I don't think I want to put an external 36V controller on this thing so my question is am I better off just running it at 24V or will the controller handle 36V, or are they a maybe you might get away with it type thing?

Thanks in advance to anyone who might know.
i have no idea. I got my Currie with a blown controller. Not that I cared, I wasn't going to use it anyway. But yeah...most likely it was designed for 24 volts and it will blow up at 36 volts, but I don't really know. Honestly, crack open the motor and bring the halls and phases out of the shell and run a real motor controller! The built in one is crap.

Re: Currie Kick Scooter conversion

Posted: Jan 22, 2018 11:40 pm
by Gaffler
Great thread for a scooter build and very nice work. I have learned a great deal for my upcoming conversion of three Schwinn Stealth 1000w scooters with all original parts still working great. But out with the old tech and in with the new goods. Would you have any suggestions for my particular scooters? Using your links on the rims/wheels I found them no problem. Do you have links for the ceramic bearings, brake rotor and sprocket mounting plates for the hub on the wheels, and the better tires you finally settled on? Thanks again for sharing your knowledge and very detailed build. Cheers

Re: Currie Kick Scooter conversion

Posted: Jan 30, 2018 12:16 am
by GeriatricGeoffrey
this looks fun as hell. about how much have you spent on it in total?

Re: Currie Kick Scooter conversion

Posted: Apr 20, 2018 10:24 am
by armandd
Wow! That's a really crowded handlebar. Do you plan to do cross country trip or something like that? :D

Re: Currie Kick Scooter conversion

Posted: May 18, 2018 10:44 am
by ElectricGod
Thanks folks for the comments.

Re: Currie Kick Scooter conversion

Posted: May 18, 2018 11:12 am
by ElectricGod
I'm doing a little rework on the Currie.

The ignition switch is a bit problematic. I'm switching a good bit of current and the contacts didn't last very long. I was using this switch..which is rated for 2 amps and I'm definitely pulling a good bit more than that. I need a higher amperage key switch.

https://www.ebay.com/itm/On-Off-Key-Swi ... Sw5cNYSIf7

Since I'm working on the scooter, I though I'd add a 3 speed switch control. I've got the controller wiring done and added the 3 new wires into my terminal block in the battery bay. I've also ordered some new wire so I have more conductors going to the handlebars. This will end up being a fairly large change, but will fix a couple of things I didn't like how I originally implemented them.

1. New connector at the controller that now incorporates speed, enable and throttle, new cable from the controller to the terminal block.
2. New battery bay terminal block since the original one was full.
3. Replace the cables to the handlebars with one that has more conductors.
4. Replace the handlebar terminal block with something weather proof. I have 8, 18 and 24 pin IP68 connectors for this.
5. My handlebars are fairly busy. I really went over the top on the Currie! I've come up with a new switch cluster that combines all my current switches into a single cluster.
6. I'm adding USB charging. My phone gets used a lot on the Currie and on anything future I build as well. I need USB power. Also, my GPS speedo and the TPMS all have micro USB ports for charging. Currently I remove them from the scooter for charging. Why?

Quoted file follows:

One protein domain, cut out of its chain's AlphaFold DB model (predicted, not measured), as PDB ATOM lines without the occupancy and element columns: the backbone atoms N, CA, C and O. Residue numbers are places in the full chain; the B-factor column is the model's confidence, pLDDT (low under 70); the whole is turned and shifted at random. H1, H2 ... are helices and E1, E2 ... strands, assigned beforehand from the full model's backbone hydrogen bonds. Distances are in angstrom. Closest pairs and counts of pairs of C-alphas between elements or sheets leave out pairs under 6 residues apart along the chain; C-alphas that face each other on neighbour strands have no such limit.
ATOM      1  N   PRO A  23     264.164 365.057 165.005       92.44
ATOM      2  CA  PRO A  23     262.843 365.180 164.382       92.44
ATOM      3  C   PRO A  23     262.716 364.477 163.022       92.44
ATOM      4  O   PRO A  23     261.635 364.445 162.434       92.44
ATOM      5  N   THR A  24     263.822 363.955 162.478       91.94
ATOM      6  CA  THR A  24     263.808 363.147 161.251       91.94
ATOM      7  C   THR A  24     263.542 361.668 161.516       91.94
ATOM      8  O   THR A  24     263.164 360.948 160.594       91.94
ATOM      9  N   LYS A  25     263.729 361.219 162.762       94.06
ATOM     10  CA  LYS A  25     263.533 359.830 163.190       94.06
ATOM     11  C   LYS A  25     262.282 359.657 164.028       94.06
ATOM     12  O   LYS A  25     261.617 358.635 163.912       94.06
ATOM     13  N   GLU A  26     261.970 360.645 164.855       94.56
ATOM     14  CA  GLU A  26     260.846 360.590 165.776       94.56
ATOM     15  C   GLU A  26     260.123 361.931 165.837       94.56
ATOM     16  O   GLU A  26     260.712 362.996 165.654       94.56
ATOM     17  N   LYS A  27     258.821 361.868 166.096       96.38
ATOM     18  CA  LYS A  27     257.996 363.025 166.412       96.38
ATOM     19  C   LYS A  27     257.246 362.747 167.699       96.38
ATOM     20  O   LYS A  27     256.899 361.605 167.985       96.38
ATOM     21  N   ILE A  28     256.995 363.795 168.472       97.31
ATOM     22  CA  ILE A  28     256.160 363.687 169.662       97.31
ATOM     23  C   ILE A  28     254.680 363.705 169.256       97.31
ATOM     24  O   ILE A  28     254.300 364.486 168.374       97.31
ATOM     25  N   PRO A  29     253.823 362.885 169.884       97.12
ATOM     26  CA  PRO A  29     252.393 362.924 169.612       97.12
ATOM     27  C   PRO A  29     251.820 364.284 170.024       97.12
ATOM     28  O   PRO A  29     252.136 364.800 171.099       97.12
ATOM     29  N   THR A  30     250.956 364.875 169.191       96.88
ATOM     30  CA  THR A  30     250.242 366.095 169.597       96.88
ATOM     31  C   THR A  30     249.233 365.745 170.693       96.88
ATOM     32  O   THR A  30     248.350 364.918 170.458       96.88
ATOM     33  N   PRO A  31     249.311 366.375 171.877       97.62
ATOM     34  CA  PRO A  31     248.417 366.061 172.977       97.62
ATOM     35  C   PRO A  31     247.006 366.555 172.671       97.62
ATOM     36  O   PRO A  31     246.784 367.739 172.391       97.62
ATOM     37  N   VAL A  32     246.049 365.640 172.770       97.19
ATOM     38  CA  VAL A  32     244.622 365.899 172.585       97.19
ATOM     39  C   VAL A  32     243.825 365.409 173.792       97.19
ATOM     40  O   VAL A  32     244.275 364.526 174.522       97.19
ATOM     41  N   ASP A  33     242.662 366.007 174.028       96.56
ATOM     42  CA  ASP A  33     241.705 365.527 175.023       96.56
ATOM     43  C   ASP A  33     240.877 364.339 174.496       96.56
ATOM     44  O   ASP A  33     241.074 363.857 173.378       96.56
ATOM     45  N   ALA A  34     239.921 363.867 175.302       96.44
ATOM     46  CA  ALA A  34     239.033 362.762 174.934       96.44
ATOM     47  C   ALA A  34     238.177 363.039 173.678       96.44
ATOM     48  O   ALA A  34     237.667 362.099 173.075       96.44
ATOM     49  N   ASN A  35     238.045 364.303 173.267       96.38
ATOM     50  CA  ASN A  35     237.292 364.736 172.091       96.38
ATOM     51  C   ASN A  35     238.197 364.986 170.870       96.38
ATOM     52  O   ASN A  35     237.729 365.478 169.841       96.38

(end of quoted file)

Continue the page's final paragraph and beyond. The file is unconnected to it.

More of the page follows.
I had an issue with my Yimia dumb BMS on the scooter. It let my pack get too low on some cells and badly out of balance without shutting off. One cell was at 2 volts and several more were less than 2.5 volts. The rest were nearly fully charged. As a result the watt meter was showing I had plenty of charge left and the scooter was riding like nothing was wrong. I've replaced the BMS with a smart one that has bluetooth. I'll be able to see pack status on my phone. No more surprises from a malfunctioning BMS!

This is the new BMS. I've been fairly active on this thread. I now have 6 of these things and while inexpensive, they work really well.
viewtopic.php?f=14&t=88676

Re: Currie Kick Scooter conversion

Posted: May 18, 2018 11:47 am
by ElectricGod
I think this will be my new key switch. It's dual pole and the contacts are rated for 4 amps so parallel those contacts for 8 amps...that will lake care of my current switching needs. Also the key is removable in either position. I put super glue around the tumbler to tighten it up on the old key switch. Riding around, sometimes vibrations and bouncing would dislodge the key from the ON position from the weight of the keys. NOT leaving the key in the ignition will take care of that.

https://www.ebay.com/itm/NEW-Philmore-3 ... 0#viTabs_0

Re: Currie Kick Scooter conversion

Posted: May 22, 2018 11:15 am
by ElectricGod
I replaced the terminal block in the battery bay with a slightly larger one 30 connections instead of 24. I've purchased some new wire which has 15 and 24 conductors in them. I think the way I wire up the handebars will be different. The left switch cluster needs 12 wires for 2 3-way switches and 5 buttons. I might as well just run that in it's own 18 pin IP68 connector and add the 6 throttle wires to it. A second cable can incorporate brakes to it direct to the battery bay instead. I want IP68 connectors at the handlebars so that I can disconnect if a switch cluster or some other module goes bad. Pulling the wires back up the steering tube is a royal pain when a connector eliminates the need for that.

Re: Currie Kick Scooter conversion

Posted: May 22, 2018 11:16 am
by ElectricGod
I'm at 1699 posts as of the last post so this one takes me to 1700. Posting for no other reason.